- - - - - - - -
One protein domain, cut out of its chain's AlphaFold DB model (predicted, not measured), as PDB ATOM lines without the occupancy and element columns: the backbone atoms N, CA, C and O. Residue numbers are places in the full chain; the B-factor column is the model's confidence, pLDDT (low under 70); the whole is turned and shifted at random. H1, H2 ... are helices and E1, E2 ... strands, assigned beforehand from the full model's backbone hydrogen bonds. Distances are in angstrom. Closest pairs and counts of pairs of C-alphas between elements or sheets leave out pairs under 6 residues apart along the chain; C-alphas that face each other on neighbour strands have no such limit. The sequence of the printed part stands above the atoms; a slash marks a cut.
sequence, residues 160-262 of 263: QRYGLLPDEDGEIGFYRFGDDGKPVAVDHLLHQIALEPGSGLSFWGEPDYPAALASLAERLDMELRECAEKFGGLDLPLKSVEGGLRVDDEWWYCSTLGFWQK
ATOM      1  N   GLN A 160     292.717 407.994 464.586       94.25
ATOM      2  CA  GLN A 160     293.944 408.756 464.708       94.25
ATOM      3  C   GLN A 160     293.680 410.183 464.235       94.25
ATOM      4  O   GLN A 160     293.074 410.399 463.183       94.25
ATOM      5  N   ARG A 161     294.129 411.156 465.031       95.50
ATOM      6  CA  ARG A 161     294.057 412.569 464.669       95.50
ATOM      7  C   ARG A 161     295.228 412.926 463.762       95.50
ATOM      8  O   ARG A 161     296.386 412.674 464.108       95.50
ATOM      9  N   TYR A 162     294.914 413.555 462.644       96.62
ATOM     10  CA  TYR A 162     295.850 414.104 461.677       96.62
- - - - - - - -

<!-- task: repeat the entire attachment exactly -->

One protein domain, cut out of its chain's AlphaFold DB model (predicted, not measured), as PDB ATOM lines without the occupancy and element columns: the backbone atoms N, CA, C and O. Residue numbers are places in the full chain; the B-factor column is the model's confidence, pLDDT (low under 70); the whole is turned and shifted at random. H1, H2 ... are helices and E1, E2 ... strands, assigned beforehand from the full model's backbone hydrogen bonds. Distances are in angstrom. Closest pairs and counts of pairs of C-alphas between elements or sheets leave out pairs under 6 residues apart along the chain; C-alphas that face each other on neighbour strands have no such limit. The sequence of the printed part stands above the atoms; a slash marks a cut.
sequence, residues 160-262 of 263: QRYGLLPDEDGEIGFYRFGDDGKPVAVDHLLHQIALEPGSGLSFWGEPDYPAALASLAERLDMELRECAEKFGGLDLPLKSVEGGLRVDDEWWYCSTLGFWQK
ATOM      1  N   GLN A 160     292.717 407.994 464.586       94.25
ATOM      2  CA  GLN A 160     293.944 408.756 464.708       94.25
ATOM      3  C   GLN A 160     293.680 410.183 464.235       94.25
ATOM      4  O   GLN A 160     293.074 410.399 463.183       94.25
ATOM      5  N   ARG A 161     294.129 411.156 465.031       95.50
ATOM      6  CA  ARG A 161     294.057 412.569 464.669       95.50
ATOM      7  C   ARG A 161     295.228 412.926 463.762       95.50
ATOM      8  O   ARG A 161     296.386 412.674 464.108       95.50
ATOM      9  N   TYR A 162     294.914 413.555 462.644       96.62
ATOM     10  CA  TYR A 162     295.850 414.104 461.677       96.62